Why COVID-19 Vaccines For Younger Children Are Delayed

When the Pfizer-BioNTech COVID-19 vaccine was authorized back in October for kids aged 5-11 (via FDA), many people wondered if very young children, between the ages of 6 months and 4 years, would be next in line. Vaccine availability for this age group has run into a number of obstacles on the way to FDA approval.

While children in the under-five age group represent a tiny fraction of COVID-related hospitalizations and deaths, according to the CDC, the hope is that a vaccine will help prevent severe cases, as it has been shown to do in adults.

Vaccine manufacturers Pfizer and BioNTech had hoped they would have a vaccine ready for this age group in the first few months of 2022, but results of trials that followed the originally-planned two-dose regimen showed a failure to produce an adequate immune response in children between the ages of two and four (via CNET).

Virus mutations complicate issues

Based on that data, the pharmaceutical company decided to add a third dose. Dr. William Towner, who leads the Clinician Investigator Program for the Southern California Permanente Medical Group, told CNN, "The immunogenicity analysis really showed that the immune response really wasn't where it should be. I think the data is pretty strong that for children, this will be a three-dose series."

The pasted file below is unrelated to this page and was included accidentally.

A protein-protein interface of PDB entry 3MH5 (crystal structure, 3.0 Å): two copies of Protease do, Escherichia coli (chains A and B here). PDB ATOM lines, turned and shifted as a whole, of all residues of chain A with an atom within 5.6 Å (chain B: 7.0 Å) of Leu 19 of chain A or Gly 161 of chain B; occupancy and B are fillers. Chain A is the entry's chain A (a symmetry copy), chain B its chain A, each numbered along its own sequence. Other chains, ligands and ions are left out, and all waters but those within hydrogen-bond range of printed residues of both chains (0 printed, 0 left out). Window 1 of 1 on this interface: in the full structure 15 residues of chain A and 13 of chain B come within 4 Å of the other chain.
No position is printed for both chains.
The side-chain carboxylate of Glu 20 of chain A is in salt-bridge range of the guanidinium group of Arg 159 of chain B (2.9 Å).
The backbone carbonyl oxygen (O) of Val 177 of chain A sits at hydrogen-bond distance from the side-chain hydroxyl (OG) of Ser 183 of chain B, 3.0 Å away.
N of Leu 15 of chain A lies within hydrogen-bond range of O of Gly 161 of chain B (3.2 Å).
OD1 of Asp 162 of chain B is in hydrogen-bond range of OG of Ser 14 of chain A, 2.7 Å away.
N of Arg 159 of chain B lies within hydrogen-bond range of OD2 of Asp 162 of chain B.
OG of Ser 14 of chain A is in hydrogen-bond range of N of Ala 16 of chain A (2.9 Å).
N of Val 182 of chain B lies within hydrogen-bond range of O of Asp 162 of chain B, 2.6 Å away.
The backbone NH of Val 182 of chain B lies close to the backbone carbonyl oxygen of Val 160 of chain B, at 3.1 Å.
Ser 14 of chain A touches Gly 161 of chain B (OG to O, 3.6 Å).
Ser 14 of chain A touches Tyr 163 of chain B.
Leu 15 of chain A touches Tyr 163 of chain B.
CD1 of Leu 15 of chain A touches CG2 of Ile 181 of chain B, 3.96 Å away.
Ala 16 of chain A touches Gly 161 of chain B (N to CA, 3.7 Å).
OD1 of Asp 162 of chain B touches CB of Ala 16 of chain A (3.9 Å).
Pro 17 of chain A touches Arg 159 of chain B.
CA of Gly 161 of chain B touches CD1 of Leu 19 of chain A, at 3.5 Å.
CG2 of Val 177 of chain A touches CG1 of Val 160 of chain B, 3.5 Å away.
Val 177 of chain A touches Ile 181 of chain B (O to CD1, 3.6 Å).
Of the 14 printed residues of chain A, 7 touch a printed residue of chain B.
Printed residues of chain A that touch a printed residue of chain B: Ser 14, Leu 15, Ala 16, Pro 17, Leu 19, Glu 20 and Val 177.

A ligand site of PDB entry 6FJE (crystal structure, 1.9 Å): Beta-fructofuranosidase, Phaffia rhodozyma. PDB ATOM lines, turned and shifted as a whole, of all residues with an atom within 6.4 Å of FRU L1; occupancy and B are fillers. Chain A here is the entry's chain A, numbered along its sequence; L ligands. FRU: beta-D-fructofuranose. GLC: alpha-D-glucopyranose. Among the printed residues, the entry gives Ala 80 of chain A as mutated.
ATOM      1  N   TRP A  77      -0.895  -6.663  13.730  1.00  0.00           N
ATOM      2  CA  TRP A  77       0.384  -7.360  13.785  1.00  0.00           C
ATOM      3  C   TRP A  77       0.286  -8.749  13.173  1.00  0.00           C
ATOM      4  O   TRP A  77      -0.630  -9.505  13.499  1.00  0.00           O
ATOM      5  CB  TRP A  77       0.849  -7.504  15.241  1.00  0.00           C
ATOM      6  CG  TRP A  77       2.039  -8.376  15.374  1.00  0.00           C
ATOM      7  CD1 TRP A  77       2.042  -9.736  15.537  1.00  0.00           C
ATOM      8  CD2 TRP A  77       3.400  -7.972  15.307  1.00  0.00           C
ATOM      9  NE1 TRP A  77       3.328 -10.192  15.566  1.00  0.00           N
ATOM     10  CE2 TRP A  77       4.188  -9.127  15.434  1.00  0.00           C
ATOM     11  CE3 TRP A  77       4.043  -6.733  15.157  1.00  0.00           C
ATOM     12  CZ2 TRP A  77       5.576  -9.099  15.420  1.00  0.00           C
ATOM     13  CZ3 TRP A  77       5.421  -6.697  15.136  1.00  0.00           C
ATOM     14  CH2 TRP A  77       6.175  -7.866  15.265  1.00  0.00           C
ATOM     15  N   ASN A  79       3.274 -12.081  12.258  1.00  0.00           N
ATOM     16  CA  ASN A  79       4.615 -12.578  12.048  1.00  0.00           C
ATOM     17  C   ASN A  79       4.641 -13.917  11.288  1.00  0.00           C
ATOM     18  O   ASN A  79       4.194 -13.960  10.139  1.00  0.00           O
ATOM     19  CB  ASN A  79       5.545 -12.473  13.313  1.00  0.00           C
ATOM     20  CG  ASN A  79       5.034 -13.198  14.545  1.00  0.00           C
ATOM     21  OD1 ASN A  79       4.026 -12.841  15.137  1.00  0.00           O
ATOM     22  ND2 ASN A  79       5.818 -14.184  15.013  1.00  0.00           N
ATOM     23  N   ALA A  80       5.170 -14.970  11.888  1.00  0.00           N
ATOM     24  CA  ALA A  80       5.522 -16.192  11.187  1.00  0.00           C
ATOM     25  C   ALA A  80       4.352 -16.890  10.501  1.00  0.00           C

Further complicating the issue is that we're now in what researchers call a 'different viral period.' The vaccines were originally developed based on the initial variant, and underwent clinical trials during the Delta surge. Now we're past Delta and onto Omicron, which has dozens of mutations that set it apart from the earlier strains of the virus. Dr. Claire Boogaard, a pediatrician and medical director of the Covid-19 vaccine program at Children's National in Washington notes, "The reality is, there are a lot of variables at play."

Pfizer hopes to have data on the safety and effectiveness of the three-dose series available by April.